Hop is a joyless hybrid of animation and live action from the director of Alvin and the Chipmunks – you have been warned. It's also a cynical effort to promote the Easter Bunny to Santa-level iconhood, with his own Willy Wonka-like chocolate factory staffed by chicks, and an annual trip around the world on a magic sleigh.

This commerce-driven myth-manufacturing is irritating enough; what's worse is that the film-makers have no idea what to do next. In part, Hop is the story of how the Easter Bunny (voiced by Hugh Laurie) is ousted by his ambitious right-hand chick. In part, it's about the Bunny's son (voiced by Russell Brand) going to Hollywood to meet David Hasselhoff, visit the Playboy Mansion (bunnies ... get it?), and become a rock drummer. Quite. The film's only interesting facet is how wilfilly it expunges Christianity from proceedings: Easter has been going, it asserts, for 4,000 years.

Next Week

Nicholas Barber dons his 3D glasses for Rio and Mars Needs Moms

Also Showing (03/04/11)

Blooded (76 mins, 15)

Some pro-hunting toffs are chased through the Scottish hills by rifle-toting animal-rights activists. It's not a bad idea for a low-budget thriller, but the makers of Blooded squander it with Crimewatch-style reconstruction, intercut with survivor interviews. This means we know from the start who emerges unscathed, while the talking heads and voice-overs pull us away from the action.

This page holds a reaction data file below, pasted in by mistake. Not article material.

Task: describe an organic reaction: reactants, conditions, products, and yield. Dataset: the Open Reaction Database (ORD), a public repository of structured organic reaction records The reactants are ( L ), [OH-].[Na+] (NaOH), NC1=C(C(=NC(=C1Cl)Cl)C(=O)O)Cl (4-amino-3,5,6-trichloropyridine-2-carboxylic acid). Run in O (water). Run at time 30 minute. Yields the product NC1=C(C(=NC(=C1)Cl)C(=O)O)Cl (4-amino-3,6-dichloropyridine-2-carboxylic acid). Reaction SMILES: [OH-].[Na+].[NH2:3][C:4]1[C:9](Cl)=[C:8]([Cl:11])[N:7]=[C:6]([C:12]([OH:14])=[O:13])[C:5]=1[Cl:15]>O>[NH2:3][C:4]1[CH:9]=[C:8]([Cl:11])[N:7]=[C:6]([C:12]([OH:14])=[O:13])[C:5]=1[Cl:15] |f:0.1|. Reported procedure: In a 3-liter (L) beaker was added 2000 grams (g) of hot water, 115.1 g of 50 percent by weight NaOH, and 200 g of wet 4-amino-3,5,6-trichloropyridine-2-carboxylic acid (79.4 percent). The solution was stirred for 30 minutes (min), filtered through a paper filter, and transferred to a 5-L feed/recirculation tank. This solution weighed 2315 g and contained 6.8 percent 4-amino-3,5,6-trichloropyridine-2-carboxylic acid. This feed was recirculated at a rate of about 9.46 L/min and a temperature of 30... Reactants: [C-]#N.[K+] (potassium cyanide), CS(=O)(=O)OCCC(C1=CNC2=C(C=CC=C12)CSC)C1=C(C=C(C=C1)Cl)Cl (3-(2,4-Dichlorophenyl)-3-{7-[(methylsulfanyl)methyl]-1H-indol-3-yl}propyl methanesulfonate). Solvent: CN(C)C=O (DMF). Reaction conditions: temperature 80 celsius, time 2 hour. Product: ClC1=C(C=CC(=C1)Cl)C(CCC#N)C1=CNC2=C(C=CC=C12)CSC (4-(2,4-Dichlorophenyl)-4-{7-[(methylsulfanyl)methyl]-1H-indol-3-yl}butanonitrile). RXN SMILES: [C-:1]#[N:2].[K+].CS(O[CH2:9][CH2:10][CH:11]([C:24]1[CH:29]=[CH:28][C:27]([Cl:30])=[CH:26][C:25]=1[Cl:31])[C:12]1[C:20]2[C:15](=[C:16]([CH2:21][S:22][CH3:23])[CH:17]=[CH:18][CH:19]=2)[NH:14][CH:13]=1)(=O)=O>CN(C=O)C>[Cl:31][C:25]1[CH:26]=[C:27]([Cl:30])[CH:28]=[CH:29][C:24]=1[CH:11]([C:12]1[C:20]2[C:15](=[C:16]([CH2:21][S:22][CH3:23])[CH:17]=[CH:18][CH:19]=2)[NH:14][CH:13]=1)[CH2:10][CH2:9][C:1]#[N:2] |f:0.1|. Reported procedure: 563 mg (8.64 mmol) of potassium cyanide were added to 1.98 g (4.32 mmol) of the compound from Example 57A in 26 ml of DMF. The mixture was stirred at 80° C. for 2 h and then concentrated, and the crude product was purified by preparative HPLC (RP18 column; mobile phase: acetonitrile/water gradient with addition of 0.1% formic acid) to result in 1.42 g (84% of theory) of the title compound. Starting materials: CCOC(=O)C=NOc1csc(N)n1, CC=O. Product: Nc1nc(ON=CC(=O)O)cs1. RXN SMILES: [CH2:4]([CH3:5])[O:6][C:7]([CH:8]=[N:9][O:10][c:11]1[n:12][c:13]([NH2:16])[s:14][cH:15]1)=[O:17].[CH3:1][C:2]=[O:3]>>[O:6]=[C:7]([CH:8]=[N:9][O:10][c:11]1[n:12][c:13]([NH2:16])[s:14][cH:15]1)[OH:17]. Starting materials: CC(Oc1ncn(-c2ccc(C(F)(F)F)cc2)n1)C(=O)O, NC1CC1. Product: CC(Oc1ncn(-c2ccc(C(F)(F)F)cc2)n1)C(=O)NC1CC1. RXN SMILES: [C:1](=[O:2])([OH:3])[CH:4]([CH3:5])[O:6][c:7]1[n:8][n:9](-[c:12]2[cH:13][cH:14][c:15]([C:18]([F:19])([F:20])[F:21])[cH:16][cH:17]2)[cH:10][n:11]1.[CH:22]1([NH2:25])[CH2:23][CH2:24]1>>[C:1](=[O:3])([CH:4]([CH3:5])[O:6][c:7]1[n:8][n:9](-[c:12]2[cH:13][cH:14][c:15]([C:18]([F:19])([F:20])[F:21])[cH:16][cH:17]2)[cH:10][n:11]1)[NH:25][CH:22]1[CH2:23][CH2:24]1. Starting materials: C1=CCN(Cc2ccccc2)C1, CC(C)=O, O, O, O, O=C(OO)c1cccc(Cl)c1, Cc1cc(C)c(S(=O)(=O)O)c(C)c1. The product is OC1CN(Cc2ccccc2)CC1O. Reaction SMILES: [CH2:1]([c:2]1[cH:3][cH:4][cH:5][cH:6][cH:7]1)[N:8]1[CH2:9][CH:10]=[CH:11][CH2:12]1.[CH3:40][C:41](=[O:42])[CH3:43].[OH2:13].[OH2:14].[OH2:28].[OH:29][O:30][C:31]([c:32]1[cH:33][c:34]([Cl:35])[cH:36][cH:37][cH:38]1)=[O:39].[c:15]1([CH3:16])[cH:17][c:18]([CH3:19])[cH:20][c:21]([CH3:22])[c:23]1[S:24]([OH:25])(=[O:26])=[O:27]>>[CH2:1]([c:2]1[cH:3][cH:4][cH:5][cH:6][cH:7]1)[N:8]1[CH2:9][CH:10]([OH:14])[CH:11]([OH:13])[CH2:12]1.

Young Hearts Run Free (94 mins, 12A)

This creaky soap opera, set during a mid-1970s a miners' strike, is a well-meaning but dull attempt at a northern Cemetery Junction. It might have been OK if the actors hadn't left five-second pauses in every line of dialogue.

Passenger Side (85 mins, 15)

Deadpan indie comedy in which two brothers (Adam Scott and Joel Bissonnette) drive around LA being sarcastic. Fine if you're feeling laid back, but it could have done with more plot and less awareness of its own hipster credentials.

Great Directors (86 mins, 15)

An earnest Catherine Deneuve lookalike interviews some independent directors, including our own Stephen Frears and Ken Loach, but it's not clear how she chose her subjects, or what links them. "I wasn't actually sure what I was hoping to discover," she muses. Me neither.

Essential Killing (83 mins, 15)

Long-absent Polish veteran Jerzy Skolimowski resurfaces with the story of an escaped Islamic insurgent fighting for survival in a snowbound European landscape. Skolimowski tells his story with taut economy, but the distractingly manic Vincent Gallo seems to treat it as his own private Outward Bound course.

Louise-Michel (94 mins, 12A)

French duo Delépine and de Kervern are not yet cult heroes in the UK, but this scabrous black comedy sees them at their troublemaking best. Yolande Moreau plays a glum factory hand who seeks revenge for her redundant co-workers by hiring a hitman to kill their boss. Steeped in comic-book absurdism, it is often hilarious, proudly tasteless and of-the-moment in its up-the-workers bolshiness.